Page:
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Bruce Mayer, PE

Engineering
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11: Engineering Design

TradeOff Weight & Strength

BMayer@ChabotCollege.edu • ENGR
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08_Chp5_Materials_Selection.ppt

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Bruce Mayer, PE

Engineering
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11: Engineering Design

TradeOff Insulation & Expansion

BMayer@ChabotCollege.edu • ENGR
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08_Chp5_Materials_Selection.ppt

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Bruce Mayer, PE

Engineering
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11: Engineering Design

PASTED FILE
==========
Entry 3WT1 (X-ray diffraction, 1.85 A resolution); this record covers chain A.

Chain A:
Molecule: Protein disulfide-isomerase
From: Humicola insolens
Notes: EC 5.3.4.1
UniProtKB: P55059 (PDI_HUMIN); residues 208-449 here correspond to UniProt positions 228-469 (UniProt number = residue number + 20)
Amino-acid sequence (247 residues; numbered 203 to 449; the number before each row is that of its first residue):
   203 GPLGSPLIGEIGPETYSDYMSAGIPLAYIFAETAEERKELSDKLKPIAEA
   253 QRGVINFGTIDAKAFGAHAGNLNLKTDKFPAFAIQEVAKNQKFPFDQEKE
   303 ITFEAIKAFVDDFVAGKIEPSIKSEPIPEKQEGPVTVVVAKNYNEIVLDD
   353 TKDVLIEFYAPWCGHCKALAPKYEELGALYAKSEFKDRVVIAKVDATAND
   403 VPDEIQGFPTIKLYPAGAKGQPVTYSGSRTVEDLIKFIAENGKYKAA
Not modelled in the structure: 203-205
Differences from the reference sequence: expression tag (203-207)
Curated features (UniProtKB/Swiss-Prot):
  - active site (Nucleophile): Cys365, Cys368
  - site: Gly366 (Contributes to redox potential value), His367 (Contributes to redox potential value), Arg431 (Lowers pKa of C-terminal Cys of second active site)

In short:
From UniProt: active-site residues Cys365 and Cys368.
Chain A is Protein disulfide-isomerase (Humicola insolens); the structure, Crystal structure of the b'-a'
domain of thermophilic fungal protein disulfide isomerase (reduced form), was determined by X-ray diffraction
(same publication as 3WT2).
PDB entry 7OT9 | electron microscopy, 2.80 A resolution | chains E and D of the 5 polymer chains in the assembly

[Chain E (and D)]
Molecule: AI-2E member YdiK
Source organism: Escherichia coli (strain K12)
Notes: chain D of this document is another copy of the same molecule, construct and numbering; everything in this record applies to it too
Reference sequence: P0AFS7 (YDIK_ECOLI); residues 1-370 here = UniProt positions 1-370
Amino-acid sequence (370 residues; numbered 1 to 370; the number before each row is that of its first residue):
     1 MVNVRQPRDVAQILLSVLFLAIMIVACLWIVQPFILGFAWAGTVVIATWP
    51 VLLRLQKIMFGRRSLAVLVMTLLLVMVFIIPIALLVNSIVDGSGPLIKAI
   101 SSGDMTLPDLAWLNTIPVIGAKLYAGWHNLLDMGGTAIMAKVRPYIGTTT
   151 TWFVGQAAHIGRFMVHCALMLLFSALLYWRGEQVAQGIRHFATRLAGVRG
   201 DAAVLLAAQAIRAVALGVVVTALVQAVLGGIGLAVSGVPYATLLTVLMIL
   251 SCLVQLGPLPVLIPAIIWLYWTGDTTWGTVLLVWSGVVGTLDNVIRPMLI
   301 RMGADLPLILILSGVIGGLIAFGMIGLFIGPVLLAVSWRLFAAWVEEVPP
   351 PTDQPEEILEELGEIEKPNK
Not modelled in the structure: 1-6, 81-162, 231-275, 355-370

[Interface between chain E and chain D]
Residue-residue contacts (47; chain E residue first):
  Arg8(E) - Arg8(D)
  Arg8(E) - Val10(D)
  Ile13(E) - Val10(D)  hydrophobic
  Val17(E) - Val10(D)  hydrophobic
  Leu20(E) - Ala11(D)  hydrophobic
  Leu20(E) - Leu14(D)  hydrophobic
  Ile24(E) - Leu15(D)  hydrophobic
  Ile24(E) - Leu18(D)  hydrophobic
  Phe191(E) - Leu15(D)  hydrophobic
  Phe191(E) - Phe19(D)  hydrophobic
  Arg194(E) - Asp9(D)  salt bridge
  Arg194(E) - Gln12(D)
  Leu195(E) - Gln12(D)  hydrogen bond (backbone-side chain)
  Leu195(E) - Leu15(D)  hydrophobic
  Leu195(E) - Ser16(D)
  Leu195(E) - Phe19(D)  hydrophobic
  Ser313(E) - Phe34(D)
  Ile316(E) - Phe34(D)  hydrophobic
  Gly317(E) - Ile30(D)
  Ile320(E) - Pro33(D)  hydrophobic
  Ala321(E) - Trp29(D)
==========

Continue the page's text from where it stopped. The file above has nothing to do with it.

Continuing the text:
Summary


Matls Selection

1.
Think about the design from
ergonomic and functional viewpoint.

2.
Decide on the materials to be used.

3.
Choose suitable manufacturing
processes that are also economic



Steps 2 & 3 may be iterative. Don’t
forget the ……………


NextSlide

BMayer@ChabotCollege.edu • ENGR
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08_Chp5_Materials_Selection.ppt

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Bruce Mayer, PE

Engineering
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11: Engineering Design

Bigger Picture (don’t forget)


Is the product
PERFORMANCE

driven or
COST

driven?


This makes a
huge difference
when choosing
materials.


Kid’s bike vs.

Racing bike

BMayer@ChabotCollege.edu • ENGR
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08_Chp5_Materials_Selection.ppt

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Bruce Mayer, PE

Engineering
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11: Engineering Design

Manufacturing Priority


Although we usually choose
materials FIRST sometimes
it is the SHAPE and
PROCESS which is the
limiting factor.


e.g.; Complex HiVacuum
Chambers almost always